10 Tips for Using the PESO Model to Score Earned Media Coverage

Dave Armon
Dave Armon

Last week’s tragic on-air shooting of reporter Alison Parker and videographer Adam Ward of Roanoke, Va.’s WDBJ-TV may serve to soften the practice of opening newscasts with tales of suffering and scandal – at least temporarily.

Many viewers would welcome a more measured and cerebral presentation of local and world events. But TV news directors rarely win Nielsen sweeps by assigning reporters to cover uplifting, pro-corporate stories. “If it bleeds, it leads” is a mantra that, unfortunately, tends to pay off for broadcasters. This presents a problem for PR pros, who rarely pitch stories involving crime and political scandal. To compound the challenge, it’s getting harder to score earned media coverage from online news outlets, though for different reasons.

Web news sites employ sophisticated algorithms that data-mine Twitter and other social channels so the new breed of real-time “journalists” can create content that will match nicely with stories expected to trend over the next couple of hours or days.

Competing with the ratings-first and click-bait mentality of on-air and online news outlets can be a lesson in futility for PR pros tasked with telling their organizations’ stories – especially when the topics are corporate citizenship and sustainability rather than the Kardashians.

Instead of surrendering all hope of ever again pitching media successfully, many communicators are expanding the definition of their role using PESO, an acronym that sounds more like a Mexican monetary unit rather than a content classification system:

  • PAID media includes content that would not appear organically if the issuer did not spend money.  The classification is broader than advertising, as it includes advertorials, sponsored stories, content distributed through commercial platforms and paid amplification.
  • EARNED media usually involves a journalist or blogger who has made a subjective decision to cover your story over dozens of other topics.  It’s a big deal, especially when your story appears in a respected outlet that customers, employees, investors or other key stakeholders read.
  • SHARED media is the republication of content your organization produced. Retweets, repins, shares on Facebook and LinkedIn and attributed reposts on blogs are prime examples of shared media expanding the reach of your content.
  • OWNED media sometimes is described as brand journalism. Organizations are investing heavily in content marketing. This DIY method of storytelling drives earned and shared while providing material for paid.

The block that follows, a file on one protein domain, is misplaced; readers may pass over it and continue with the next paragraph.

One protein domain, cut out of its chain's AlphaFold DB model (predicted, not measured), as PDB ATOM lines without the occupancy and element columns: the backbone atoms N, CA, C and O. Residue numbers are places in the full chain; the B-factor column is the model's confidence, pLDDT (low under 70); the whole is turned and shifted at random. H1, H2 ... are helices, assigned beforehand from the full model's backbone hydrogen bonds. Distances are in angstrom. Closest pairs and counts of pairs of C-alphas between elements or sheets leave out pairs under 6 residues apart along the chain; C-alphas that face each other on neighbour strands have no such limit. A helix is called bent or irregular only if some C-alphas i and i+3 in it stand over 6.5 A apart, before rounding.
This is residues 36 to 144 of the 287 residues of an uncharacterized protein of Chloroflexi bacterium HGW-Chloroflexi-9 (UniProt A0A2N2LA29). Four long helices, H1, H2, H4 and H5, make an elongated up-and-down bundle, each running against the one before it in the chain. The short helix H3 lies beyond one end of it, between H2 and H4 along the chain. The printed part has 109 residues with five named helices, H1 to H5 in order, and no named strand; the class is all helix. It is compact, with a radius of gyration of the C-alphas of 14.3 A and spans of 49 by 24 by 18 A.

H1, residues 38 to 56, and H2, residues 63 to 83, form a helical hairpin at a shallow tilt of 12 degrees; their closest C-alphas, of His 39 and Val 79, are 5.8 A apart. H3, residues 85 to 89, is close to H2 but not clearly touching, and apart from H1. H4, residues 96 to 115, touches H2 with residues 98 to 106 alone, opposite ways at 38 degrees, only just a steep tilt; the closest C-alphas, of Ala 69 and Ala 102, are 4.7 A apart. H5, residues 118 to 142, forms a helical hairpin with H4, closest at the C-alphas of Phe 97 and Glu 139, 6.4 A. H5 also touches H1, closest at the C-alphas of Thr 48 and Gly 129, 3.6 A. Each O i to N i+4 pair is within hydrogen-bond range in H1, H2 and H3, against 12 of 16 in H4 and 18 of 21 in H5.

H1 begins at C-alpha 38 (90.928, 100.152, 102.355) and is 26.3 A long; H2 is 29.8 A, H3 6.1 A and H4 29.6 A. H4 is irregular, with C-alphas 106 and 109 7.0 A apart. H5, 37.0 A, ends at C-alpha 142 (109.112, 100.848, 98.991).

Moving to a PESO model can be challenging at the outset.  First, goals need to align with business objectives.  Second, traditional budgets need to be examined to ensure there’s funding for a foray into paid media. Some ideas:

  • Mainstream news organizations now are partnering with brands to produce stories that marketing and PR pros, in effect, are commissioning.  The New York Times opened a native ad unit, T Brand Studio, using a tiny disclaimer, “PAID POST.”  The content marketing arm at Dow Jones is WSJ. Custom Studios.  It is not uncommon for brands to spend six figures or more on elaborate multimedia packages produced by these media giants that will appear on high-traffic platforms and print products.
  • Specialized options exist to reach targeted audiences focusing on global citizenship.  Guardian Sustainable Business offers three levels of coverage – “sponsored by,” “brought to you by” and “supported by.”
  • Another model involves a subscription to a distribution platform that allows companies to publish their news onto the websites of leading global organizations associated with sustainability – including the Global Reporting Initiative and Ceres – and be included in newsletters and social channels reaching audiences passionate about social impact initiatives.
  • Some companies seek to build apps and games to drive engagement, especially when they are targeting a millennial audience.  UPS launched a quiz to determine the “sustainability personality” of players.
  • Content discovery services, like Outbrain and Taboola, allow brands to promote their content on news websites, though targeting a specific audience is challenging for all but mass consumer brands. Nativo is a more upmarket option.
  • Companies like StatePoint Media and BrandPoint blanket community newspapers and small online news sites with evergreen feature articles.
  • Video production costs can range from next to nothing, using the YouTube-owned DirectR platform described as a “TV live truck on your phone,” to pricier, full-service content creation consultancies.
  • Promoting video on YouTube can be done with a modest, or extremely generous, spend at Pixability, which functions like an Outbrain for video.
  • Identifying influencers on social platforms can be accomplished – for a fee -- through LittleBird and Traackr. Ensuring that VIPs see your content in their news feeds when they are online will require ad buys with Twitter, Facebook and LinkedIn.
  • Last but not least is Google. Communications pros need to budget for AdWords and a knowledgeable body to stay on top of web analytics.

 CONTACT: Dave Armon is CMO of 3BL Media. Contact him at: darmon@3blmedia.com

This article originally appeared in the August 31, 2015 issue of PR News. Read more subscriber-only content by becoming a PR News subscriber today.